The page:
»Read more
  Tuesday, 24 Jun 2014 | 3:06 PM ET

The 'Black Swan Index' is on a scary flight higher

Posted By: Jeff Cox

Where some investors see nothing but rolling green fields and placid summer lakes, others see black swans circling high above.

Such is the picture painted when comparing the widely followed Chicago Board Options Exchange Volatility Index—the market's "fear" gauge— and its sister measure, the Skew, aka the "Black Swan Index," which charts, well, lots of fear. (The black swan is a metaphor for a highly unusual occurrence and took on added significance in the market following Nassim Taleb's 2007 book, "The Black Swan.")

While the VIX is closing in on historic lows and has tumbled nearly 20 percent year-to-date meaning there is a high level of complacency among investors the Skew has surged in June, rising more than 12 percent for the month.

Taken together, the two measures reflect an interesting dichotomy among investors.

»Read more
  Thursday, 26 Jun 2014 | 12:18 PM ET

Post-DOMA, same-sex couples struggle with finances

Posted By: Kayla Tausche
Edith Windsor, the woman at the center of the U.S. Supreme Court decision granting gay couples federal marriage benefits, attends the gay pride parade in New York last year.
Mike Pont | FilmMagic | Getty Images
Edith Windsor, the woman at the center of the U.S. Supreme Court decision granting gay couples federal marriage benefits, attends the gay pride parade in New York last year.

Since the Supreme Court struck down a ban a year ago, getting married has become a whole lot easier for same-sex couples. Managing their finances, though, remains a challenge.

When the Supreme Court repealed the Defense of Marriage Act in June 2013, roughly 215 financial planners were certified by the College for Financial Planning to advise on issues pertinent to same-sex couples. Although that number of Accredited Domestic Partnership Advisors (ADPA) has more than doubled in the last year, enrollment in these programs may have tapered off.

"Many potential students may have thought that there was no further need for alternate planning," said Gregg Parish, professor of estate planning at the college. "Nothing could be further from the truth."

A recent Wells Fargo survey found that two-thirds of respondents in legal same-sex marriages still did not understand fully how federal and state laws affect them.

»Read more
  Thursday, 26 Jun 2014 | 10:34 AM ET

Even if Brazil wins World Cup, it loses: Bankers

Posted By: Lawrence Delevingne
Children play football in the street in the poor neighbourhood of Itaquera, adjacent to the 'Arena de Sao Paulo' stadium, on June 21, 2014 in Sao Paulo, Brazil.
Getty Images
Children play football in the street in the poor neighbourhood of Itaquera, adjacent to the 'Arena de Sao Paulo' stadium, on June 21, 2014 in Sao Paulo, Brazil.

Emerging markets experts are bearish on investing in Brazil regardless of the World Cup—but say fiscal reforms from a new administration could have a big effect.

"There's no upside for this government, even if everything goes well," Drausio Giacomelli, head of emerging markets research at Deutsche Bank, said Wednesday at the New York Society of Security Analysts Latin American Capital Markets Conference.

"It's not about (if Brazil wins the World Cup), it's about what it exposes: a government that's unable to deliver what they say the people need for education, for transportation, infrastructure in general," he said. "They can give stadiums ... but not what matters."

Brazil plays Saturday against Chile in the first game of the Cup's knockout round.

»Read more
  Tuesday, 24 Jun 2014 | 12:40 PM ET

Wall St. pros weigh in on costs of climate change

Posted By: Lawrence Delevingne
Henry Paulson
Peter Kramer | NBC | Getty Images
Henry Paulson

A small but elite group of former financial executives have issued a stern warning on the economic costs of climate change in an effort to get the business community and others to take action.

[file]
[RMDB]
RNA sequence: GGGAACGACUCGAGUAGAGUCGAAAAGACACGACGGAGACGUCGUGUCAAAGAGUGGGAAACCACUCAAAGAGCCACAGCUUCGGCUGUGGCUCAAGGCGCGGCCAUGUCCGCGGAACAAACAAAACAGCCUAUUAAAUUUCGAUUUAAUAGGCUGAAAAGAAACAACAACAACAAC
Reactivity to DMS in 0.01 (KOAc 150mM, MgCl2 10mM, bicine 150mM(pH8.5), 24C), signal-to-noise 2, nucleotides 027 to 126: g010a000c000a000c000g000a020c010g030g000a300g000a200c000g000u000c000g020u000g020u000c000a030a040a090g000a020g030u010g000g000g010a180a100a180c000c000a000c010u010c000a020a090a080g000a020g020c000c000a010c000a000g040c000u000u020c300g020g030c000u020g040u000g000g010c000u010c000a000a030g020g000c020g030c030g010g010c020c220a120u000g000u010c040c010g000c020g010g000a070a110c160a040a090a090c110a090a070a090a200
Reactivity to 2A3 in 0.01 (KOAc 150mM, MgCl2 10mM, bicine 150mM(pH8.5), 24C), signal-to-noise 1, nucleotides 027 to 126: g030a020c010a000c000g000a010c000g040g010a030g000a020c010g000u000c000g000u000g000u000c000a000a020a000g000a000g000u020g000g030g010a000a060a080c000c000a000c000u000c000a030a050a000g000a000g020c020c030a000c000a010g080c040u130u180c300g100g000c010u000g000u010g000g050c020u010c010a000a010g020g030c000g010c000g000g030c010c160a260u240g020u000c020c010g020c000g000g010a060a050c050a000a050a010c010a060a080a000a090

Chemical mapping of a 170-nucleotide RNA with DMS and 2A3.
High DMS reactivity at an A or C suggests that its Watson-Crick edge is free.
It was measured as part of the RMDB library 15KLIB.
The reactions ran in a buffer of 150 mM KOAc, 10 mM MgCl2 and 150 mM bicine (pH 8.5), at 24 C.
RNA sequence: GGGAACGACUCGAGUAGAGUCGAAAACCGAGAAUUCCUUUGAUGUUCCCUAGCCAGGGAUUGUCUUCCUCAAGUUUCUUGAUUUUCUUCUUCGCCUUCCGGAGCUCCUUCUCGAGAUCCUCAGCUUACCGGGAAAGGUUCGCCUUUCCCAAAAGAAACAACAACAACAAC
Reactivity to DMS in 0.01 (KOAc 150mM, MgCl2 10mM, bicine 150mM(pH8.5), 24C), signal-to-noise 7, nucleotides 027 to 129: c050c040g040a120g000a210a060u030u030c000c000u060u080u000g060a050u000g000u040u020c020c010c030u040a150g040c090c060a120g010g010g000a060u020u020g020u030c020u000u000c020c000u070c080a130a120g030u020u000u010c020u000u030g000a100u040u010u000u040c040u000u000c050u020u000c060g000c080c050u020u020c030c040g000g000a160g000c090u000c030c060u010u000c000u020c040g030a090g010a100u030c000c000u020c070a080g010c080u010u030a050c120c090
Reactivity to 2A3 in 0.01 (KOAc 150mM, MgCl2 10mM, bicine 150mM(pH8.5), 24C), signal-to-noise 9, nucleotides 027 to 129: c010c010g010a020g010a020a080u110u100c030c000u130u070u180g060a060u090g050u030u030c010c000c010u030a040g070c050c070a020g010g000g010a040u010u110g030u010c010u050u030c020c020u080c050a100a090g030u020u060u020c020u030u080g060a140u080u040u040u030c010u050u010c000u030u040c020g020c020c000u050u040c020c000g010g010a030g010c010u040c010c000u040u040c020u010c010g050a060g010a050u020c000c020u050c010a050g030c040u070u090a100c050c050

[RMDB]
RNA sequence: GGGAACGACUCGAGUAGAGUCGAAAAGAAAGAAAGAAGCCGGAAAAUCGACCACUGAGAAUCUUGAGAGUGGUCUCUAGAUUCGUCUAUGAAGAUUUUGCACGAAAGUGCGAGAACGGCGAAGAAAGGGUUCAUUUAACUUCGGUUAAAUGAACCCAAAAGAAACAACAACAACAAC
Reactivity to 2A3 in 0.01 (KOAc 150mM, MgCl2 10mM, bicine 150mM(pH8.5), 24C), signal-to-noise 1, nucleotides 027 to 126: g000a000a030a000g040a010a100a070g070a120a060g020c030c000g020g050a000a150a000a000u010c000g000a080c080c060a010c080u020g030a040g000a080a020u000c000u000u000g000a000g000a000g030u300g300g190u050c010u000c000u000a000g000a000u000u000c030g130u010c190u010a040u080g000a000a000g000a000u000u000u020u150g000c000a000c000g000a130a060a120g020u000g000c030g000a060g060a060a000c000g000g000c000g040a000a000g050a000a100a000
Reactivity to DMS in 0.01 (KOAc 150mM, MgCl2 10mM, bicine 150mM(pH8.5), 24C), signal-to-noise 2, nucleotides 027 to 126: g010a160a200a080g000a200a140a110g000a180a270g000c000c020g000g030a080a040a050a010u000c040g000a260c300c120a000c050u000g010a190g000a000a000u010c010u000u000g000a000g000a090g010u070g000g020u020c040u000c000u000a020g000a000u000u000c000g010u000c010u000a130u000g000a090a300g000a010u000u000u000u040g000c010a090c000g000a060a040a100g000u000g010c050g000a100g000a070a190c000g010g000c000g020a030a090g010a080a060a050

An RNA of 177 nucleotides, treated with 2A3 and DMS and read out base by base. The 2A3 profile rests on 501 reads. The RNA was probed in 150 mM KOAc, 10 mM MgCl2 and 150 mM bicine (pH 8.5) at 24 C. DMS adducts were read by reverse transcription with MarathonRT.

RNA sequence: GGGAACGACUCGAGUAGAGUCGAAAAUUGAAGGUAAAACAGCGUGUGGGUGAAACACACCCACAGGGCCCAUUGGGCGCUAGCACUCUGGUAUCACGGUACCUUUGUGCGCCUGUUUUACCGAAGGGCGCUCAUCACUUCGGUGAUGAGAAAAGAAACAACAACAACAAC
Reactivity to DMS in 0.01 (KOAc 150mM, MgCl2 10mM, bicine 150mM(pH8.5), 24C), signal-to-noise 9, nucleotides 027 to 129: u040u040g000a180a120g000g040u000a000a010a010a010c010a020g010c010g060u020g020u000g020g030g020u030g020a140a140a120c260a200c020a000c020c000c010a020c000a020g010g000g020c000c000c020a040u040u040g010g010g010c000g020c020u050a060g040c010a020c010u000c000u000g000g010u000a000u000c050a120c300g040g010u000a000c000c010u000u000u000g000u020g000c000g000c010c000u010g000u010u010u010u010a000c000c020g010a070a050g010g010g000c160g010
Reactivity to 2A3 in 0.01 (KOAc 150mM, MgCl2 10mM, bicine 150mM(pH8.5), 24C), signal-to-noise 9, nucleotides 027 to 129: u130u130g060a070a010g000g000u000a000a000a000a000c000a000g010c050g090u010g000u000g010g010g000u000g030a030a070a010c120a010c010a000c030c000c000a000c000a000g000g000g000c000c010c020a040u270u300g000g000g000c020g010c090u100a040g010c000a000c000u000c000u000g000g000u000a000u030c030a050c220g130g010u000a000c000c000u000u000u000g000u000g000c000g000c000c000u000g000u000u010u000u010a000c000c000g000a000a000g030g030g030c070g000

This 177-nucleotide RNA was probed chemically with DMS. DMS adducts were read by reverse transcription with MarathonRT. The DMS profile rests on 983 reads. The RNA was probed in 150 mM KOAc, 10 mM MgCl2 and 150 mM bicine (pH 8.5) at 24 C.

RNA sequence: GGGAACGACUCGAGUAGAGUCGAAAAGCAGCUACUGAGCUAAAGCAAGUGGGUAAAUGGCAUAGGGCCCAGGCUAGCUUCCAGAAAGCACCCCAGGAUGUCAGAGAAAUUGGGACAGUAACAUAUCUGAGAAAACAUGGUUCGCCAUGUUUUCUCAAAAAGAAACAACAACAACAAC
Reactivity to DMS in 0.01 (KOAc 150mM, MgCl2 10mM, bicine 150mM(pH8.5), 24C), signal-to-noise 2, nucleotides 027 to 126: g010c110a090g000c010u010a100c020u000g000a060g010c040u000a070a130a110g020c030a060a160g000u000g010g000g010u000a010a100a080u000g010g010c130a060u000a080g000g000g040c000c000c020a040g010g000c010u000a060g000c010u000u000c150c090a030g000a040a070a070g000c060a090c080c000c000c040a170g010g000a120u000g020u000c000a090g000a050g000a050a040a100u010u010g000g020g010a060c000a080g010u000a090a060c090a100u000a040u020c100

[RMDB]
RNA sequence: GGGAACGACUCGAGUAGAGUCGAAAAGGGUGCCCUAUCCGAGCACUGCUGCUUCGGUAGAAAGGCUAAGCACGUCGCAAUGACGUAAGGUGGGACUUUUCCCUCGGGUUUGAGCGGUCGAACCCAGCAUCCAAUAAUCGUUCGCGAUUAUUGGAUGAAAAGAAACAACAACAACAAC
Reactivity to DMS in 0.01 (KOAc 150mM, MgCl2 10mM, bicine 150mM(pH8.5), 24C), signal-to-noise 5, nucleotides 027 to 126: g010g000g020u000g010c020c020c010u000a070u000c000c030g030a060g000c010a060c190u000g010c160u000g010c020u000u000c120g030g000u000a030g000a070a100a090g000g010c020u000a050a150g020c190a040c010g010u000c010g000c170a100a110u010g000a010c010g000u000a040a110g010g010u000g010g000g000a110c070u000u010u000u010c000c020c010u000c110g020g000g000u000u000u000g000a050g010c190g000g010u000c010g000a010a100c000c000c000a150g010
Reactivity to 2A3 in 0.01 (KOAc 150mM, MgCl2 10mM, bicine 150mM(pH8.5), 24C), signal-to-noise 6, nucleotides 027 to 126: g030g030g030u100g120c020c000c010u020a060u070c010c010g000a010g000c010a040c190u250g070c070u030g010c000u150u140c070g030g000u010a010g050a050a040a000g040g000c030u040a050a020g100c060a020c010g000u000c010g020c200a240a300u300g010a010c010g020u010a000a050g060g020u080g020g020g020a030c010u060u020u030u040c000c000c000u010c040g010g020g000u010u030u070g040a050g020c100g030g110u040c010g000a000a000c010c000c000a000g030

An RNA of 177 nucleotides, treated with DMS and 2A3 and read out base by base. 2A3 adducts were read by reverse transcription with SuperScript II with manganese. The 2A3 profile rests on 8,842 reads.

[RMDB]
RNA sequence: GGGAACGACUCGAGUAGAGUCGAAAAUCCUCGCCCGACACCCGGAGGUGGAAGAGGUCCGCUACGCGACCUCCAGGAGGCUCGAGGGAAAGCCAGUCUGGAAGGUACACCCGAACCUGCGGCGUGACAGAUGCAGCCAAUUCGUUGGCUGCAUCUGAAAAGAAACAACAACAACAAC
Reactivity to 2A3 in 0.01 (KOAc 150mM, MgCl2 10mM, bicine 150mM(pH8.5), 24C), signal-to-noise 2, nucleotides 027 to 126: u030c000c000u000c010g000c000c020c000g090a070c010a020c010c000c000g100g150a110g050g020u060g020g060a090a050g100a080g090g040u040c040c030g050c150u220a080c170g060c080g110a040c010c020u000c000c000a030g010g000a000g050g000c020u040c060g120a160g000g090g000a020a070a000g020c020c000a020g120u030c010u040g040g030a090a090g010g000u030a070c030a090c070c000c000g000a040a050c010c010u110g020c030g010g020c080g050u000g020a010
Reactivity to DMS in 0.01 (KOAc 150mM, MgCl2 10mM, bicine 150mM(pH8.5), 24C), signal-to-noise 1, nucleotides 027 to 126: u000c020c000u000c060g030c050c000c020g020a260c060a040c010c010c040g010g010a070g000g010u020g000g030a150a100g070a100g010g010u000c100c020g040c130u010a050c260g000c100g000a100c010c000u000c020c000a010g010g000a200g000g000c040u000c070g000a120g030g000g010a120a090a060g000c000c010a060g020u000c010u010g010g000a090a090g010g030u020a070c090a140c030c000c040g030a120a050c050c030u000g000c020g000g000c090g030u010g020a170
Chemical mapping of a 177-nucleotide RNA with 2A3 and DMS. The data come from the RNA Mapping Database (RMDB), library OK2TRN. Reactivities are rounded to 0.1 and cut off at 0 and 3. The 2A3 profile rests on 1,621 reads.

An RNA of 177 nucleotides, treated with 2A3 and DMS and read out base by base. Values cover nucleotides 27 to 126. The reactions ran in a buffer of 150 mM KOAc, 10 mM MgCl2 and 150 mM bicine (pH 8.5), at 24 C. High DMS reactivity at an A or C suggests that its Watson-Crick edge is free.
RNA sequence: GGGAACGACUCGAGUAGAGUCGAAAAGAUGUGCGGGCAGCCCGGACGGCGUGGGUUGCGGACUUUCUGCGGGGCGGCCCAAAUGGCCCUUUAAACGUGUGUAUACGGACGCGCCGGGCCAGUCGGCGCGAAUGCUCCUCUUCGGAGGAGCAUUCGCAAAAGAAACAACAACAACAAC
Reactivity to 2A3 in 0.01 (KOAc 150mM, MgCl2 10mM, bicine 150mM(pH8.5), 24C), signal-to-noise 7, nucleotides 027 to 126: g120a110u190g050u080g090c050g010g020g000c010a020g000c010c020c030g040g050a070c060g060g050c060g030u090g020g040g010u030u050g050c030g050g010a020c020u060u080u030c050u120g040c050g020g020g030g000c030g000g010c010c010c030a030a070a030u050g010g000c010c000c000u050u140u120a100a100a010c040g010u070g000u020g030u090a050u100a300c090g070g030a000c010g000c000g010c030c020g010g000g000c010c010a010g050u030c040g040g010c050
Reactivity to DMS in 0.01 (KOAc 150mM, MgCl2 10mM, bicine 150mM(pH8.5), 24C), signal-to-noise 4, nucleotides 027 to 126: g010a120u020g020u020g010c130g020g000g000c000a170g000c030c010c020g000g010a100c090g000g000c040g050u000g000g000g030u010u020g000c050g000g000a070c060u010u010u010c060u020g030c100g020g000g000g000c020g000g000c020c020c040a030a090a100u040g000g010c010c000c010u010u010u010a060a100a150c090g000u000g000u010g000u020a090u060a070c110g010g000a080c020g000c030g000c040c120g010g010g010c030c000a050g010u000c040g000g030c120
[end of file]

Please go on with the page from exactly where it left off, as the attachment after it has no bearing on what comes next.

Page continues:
"Our economy is vulnerable to an overwhelming number of risks from climate change," former Treasury Secretary Hank Paulson said in a statement announcing his new "Risky Business" report Tuesday.

"These risks include the potential for significant federal budget liabilities, since many businesses and property owners turn to the federal government as the insurer of last resort. But if we act immediately, we can still avoid most of the worst impacts of climate change and significantly reduce the odds of catastrophic outcomes—but the investments we're making today will determine our economic future."

»Read more
  Tuesday, 24 Jun 2014 | 11:08 AM ET

Could inflation be the new subprime?

Posted By: Jeff Cox

When Fed Chair Janet Yellen essentially dismissed inflation as a threat last week, she sought to calm investors' fears but in doing so also raised an unpleasant specter of the not-too-distant past.

To some, the central bank chief's assertion that inflation threats were coming from "noisy" data—economist talk for volatile, one-off conditions not likely to persist—sounded at least a little like her predecessor, Ben Bernanke, who in March 2007 said problems in the subprime mortgage market were "contained" and unlikely to pose a larger, more systemic threat. The subprime market, of course, was in the early stages of a meltdown that spread across the financial system and triggered the worst economic downturn since the Great Depression.

"Do not be surprised if 'noisy' is now the new 'transitory,'" Tom Porcelli, chief U.S. economist at RBC Capital Markets, said in a note to clients.

"This is part of a larger message that came through in Yellen's press conference. That is that the Fed is not setting policy based on their best guess of where they believe the economy will be, but rather where the economy has been," he added. "In other words, instead of trying to shape the economy on a forward-looking basis through monetary policy, they are instead more likely to react to largely coincident-to-lagging developments. The potential for a policy mistake and a Fed that falls well behind the curve seems obvious."

For Porcelli and other Wall Street pros who issued warnings on Yellen's blithe inflation comments, the worry is that the Fed waits too long to give at least lip service to an inflation threat and ends up having its hand forced in tightening monetary policy and raising interest rates.

»Read more

About NetNet

  • NetNet is where you'll find the low-down and the high jinks of Wall Street. It's the place for insider stories, trader gossip, and tales of the foibles of the moneyed crowd and the culture of finance.Wall Street news and commentary served fresh all day long.

 

  • Jeff Cox is finance editor for CNBC.com.

  • Lawrence Develingne

    Lawrence Delevingne is the ‘Big Money’ enterprise reporter for CNBC.com and NetNet.

  • Stephanie Landsman is one of the producers of "Fast Money."

NetNet TV

Wall Street